Dave Oesterreich


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Subject: RE: OLD SCRATCH = Satan/Devil Origins
From: GUEST,.gargoyle
Date: 12 Mar 05 - 11:56 PM

Within a week I would sincerely appreciate references to sources outside of "Devil and Daniel Webster" "Cross Roads" any other American verson.



Sinceely, Gargoyle



Indebtedness will be sincerely noted/


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Subject: RE: OLD SCRATCH = Satan/Devil Origins
From: Q (Frank Staplin)
Date: 13 Mar 05 - 01:01 AM

Robinson, Whitby Glossary, 1855: Scrat, or usu. Old Scrat- The devil. Dialect. From the OED, 1971.
This is the only documented use I could find, outside of American literature.
"Old Nick" is 17th c, but "Old Scratch" seems to be another expression which internet references try to document through speculation and faulty reasoning.
Relating the dial. 19th c. English expression to the Old English scrat is speculation, albeit possible. I have not seen the references cited below.

F. K. Robinson, A glossary of the words used in the neighbourhood of Whitby. English Dialect Society, 1876. There is a 1965 reprint; may not have all of the material of the 1855 original, Lancashire material added.
F. K. Robinson, 1855, A glossary of Yorkshire words and phrases, collected in Whitby and the neighbourhood, with examples of their colloquial in Whitby and the neighbourhood ---, 204 pp.


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Subject: RE: OLD SCRATCH = Satan/Devil Origins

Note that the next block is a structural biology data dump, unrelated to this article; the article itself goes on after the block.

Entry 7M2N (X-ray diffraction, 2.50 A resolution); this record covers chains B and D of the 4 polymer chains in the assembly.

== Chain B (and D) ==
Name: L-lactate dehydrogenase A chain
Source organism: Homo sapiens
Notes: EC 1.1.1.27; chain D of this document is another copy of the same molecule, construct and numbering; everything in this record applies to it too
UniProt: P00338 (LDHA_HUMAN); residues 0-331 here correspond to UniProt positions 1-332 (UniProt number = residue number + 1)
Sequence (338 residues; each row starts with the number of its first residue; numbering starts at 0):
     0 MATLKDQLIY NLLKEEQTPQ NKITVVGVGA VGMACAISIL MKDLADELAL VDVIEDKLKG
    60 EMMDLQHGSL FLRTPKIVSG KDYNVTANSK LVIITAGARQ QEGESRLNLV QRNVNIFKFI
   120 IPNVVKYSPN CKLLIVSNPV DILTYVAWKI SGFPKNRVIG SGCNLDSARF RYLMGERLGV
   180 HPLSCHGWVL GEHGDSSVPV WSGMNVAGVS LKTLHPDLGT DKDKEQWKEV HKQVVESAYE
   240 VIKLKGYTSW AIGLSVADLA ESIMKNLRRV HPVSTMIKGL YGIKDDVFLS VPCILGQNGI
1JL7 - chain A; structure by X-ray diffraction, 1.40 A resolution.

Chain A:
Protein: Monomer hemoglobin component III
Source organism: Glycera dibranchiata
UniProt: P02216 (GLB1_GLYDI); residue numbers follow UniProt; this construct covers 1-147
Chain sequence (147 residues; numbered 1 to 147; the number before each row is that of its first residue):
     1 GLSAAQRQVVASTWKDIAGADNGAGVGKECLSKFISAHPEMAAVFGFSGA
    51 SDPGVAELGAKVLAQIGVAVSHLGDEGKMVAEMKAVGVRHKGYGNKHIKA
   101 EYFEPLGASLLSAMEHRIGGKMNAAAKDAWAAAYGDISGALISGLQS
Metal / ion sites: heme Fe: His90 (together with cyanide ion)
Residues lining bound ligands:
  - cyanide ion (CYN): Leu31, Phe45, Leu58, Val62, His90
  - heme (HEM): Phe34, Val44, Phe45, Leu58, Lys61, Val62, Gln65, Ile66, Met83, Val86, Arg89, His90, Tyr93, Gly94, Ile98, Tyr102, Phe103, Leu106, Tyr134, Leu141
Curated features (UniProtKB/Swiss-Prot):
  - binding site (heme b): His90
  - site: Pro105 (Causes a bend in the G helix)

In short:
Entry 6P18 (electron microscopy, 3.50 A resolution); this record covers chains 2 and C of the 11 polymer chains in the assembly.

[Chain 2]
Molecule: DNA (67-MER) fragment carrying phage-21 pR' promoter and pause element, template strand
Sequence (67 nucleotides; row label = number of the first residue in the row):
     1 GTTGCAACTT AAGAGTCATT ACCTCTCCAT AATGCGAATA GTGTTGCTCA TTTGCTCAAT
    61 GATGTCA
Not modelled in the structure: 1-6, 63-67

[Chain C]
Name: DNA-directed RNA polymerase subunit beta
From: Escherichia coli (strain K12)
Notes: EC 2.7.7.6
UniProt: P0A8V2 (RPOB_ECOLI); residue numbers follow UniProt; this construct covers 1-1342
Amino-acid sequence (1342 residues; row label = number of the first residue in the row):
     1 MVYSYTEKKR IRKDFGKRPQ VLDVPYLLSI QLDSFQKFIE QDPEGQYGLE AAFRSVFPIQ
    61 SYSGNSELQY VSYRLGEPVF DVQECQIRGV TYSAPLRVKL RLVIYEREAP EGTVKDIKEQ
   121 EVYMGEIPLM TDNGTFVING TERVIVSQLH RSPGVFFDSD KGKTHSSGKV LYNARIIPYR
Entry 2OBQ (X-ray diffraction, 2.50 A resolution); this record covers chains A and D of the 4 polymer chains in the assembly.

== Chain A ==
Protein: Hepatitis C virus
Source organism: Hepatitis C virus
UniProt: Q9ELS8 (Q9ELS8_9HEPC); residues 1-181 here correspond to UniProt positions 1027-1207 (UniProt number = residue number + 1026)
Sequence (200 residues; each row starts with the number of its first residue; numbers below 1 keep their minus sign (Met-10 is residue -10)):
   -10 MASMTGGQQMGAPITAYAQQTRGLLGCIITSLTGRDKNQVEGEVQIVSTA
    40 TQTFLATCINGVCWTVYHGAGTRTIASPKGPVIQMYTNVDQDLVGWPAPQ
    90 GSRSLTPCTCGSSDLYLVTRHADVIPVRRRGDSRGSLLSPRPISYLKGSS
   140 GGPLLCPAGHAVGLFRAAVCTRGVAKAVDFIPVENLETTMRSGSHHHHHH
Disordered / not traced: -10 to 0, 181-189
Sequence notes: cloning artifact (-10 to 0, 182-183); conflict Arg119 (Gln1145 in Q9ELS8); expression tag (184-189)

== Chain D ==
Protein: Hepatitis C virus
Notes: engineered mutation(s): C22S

From: Malcolm Douglas
Date: 13 Mar 05 - 10:49 AM

Also Sidney Oldall Addy, A Glossary of Words used in the Neighbourhood of Sheffield, English Dialect Society, 1888:

OLD SCRAT, the Devil.

SCRAT. See Old Scrat.
  Scrat is Skratti, the demon of Norse mythology.

Addy also mentions "Old Harry" and "Old Lad". It was quite the fashion to trace Norse influence at that time; nowadays lexicographers are more likely merely to note "Cf. O.N. Scratte" (as does Chambers for example): though a direct connection is not impossible, it can't be demonstrated.


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Subject: RE: OLD SCRATCH = Satan/Devil Origins
From: Amos
Date: 13 Mar 05 - 10:53 AM

Old High German, quite right. My goofus -- displaced brain, sorry.


A


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Subject: RE: OLD SCRATCH = Satan/Devil Origins
From: GUEST
Date: 13 Mar 05 - 11:12 AM

Random House Distionary of American Slang Vol II, 1997, J.E. Lighter p. 715.



>Old Scratch n. the devil.



*1740 (cited in Partiridge DSUuserdefined>. *1762 in F& H V 101: He must have sold himself to Old Scratch; and being a servant of the devil, how coulde he be a good jubject to his Majesty. 1824 W. Irving, in DARE: If I mistake not, ... you are he commonly called old Scratch.    1838 [Halifurton] Clockmaker (Ser. 2) 24: Looking so like old Scratch. 1849 W. Irving, in Botkin Treas. Amer. Folk. 736: Old Scratch nust have had tough time of it. 1862 in C. Brewster Cruel War 84: I believe the men would volunteer to go to the "old scratch" himself if they could only have a change. 1862 in Dannett Civil War Humor 145: Raisin' the old scratch generally for ten years.   1865 J.H. Browne Seccesia 34: If ye were not all in Tophet, no one could deny we had gone to the oold Scratch. 1941 in Botkin Treas. Amer. Folk. 123: He had sold his soul to old Scratch. 1949 (quot at OLD NED) <1949 Gresham Limbo Tower 68: The Old Scratch won it!   (b>1965-70 in DARE.